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Date of Award


Document Type

Dissertation - Pacific Access Restricted

Degree Name

Doctor of Education (Ed.D.)


Graduate School

First Advisor

Thomas Cy Coleman

First Committee Member

Elizabeth Yip Blanchard

Second Committee Member

Fred Muskal

Third Committee Member

Augustus Garcia

Fourth Committee Member

Robert R. Hopkins


Purpose: The purpose of this study was to examine support for the bilingual education program. Specifically, this study focused on parents whose children are in bilingual education classes in the elementary grades and sought to explore the relationship between support and several independent variables. They were: (a) socioeconomic status of the parents, (b) parental involvement with the program, and (c) parent influence in the program.

Procedure: Questionnaires were sent to 256 Chinese parents who had children in an elementary bilingual education program in Oakland. A total of 191 or 76.4 percent returned the survey. The respondents were asked to respond to questions. The questionnaire was divided into three sections consisting of questions designed to provide information about the following areas: (1) socioeconomic status; (2) parents' involvement; and (3) parent influence in the program. The data were computer processed using the Statistical Package for the Social Science.

Findings: Three null hypotheses were tested. Hypothesis one stated that there is no relationship between level of support for the bilingual program and parent socioeconomic status. The study found no significant statistical difference between parent support and socioeconomic status. However, a further analysis of income indicated a negative relationship to parental support. Hypothesis two stated that there is no relationship between level of support for the bilingual education program and parent involvement. The findings reveal that parent involvement is correlated with parent support in a positive manner. Hypothesis two is rejected. Hypothesis three stated that there is no relationship between level of support for the bilingual education program and parent influence in the program. The findings reveal that parent influence is not correlated with parent support. Hypothesis is retained.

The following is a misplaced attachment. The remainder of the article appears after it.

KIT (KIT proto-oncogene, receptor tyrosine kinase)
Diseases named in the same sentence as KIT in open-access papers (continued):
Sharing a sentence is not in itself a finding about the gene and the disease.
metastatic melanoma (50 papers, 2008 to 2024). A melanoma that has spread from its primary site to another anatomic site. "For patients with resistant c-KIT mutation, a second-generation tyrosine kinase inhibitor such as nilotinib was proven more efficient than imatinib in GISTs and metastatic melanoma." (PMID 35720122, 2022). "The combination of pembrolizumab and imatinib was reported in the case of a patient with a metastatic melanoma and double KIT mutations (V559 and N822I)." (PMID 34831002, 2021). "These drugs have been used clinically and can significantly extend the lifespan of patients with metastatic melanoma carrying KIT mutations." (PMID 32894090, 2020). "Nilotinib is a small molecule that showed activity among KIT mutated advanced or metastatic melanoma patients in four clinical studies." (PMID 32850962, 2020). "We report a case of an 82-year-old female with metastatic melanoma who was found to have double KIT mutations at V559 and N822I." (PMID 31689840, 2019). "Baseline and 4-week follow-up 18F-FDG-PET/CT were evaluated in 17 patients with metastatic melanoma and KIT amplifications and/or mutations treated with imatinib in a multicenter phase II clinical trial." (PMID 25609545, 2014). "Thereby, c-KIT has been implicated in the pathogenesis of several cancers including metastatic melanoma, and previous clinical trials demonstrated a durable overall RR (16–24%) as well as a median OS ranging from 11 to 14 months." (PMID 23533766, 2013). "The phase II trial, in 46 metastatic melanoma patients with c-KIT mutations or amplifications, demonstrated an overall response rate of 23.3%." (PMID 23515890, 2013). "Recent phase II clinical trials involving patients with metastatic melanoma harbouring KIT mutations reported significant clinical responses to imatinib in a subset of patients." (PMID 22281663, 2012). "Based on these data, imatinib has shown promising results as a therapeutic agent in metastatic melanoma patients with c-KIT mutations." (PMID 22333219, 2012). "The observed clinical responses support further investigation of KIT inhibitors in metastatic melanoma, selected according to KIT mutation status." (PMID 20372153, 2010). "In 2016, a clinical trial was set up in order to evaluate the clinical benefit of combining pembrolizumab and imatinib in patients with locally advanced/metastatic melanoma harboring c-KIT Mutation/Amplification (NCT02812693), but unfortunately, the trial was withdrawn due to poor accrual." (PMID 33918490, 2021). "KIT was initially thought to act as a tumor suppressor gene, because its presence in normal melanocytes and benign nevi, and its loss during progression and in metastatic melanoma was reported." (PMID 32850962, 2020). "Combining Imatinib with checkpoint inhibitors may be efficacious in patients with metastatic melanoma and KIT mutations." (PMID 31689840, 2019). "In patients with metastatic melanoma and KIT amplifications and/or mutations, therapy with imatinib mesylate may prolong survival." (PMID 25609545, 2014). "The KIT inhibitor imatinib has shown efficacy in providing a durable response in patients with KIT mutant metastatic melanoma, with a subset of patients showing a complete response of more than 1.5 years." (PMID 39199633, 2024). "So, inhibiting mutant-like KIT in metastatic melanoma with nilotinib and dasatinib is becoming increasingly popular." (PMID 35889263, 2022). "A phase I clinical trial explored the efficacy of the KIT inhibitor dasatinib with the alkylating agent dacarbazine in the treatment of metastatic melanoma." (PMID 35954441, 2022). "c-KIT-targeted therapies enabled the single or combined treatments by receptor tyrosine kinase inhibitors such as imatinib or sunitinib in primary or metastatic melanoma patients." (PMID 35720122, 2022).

Recommendations: Additional research is recommended in four areas:

1) A study to clear up conceptually the two bilingual program terms, maintenance and transition.

2) A study of recent immigrant parents from different ethnic groups to see why or if they want bilingual education.

3) A study to compare immigrant families in order to ascertain if there is a trend for them to become less supportive of bilingual education as they become more economically successful.

4) An interview methodology to be done with a larger and more economically diverse population, which might yield greater understanding of these issues.



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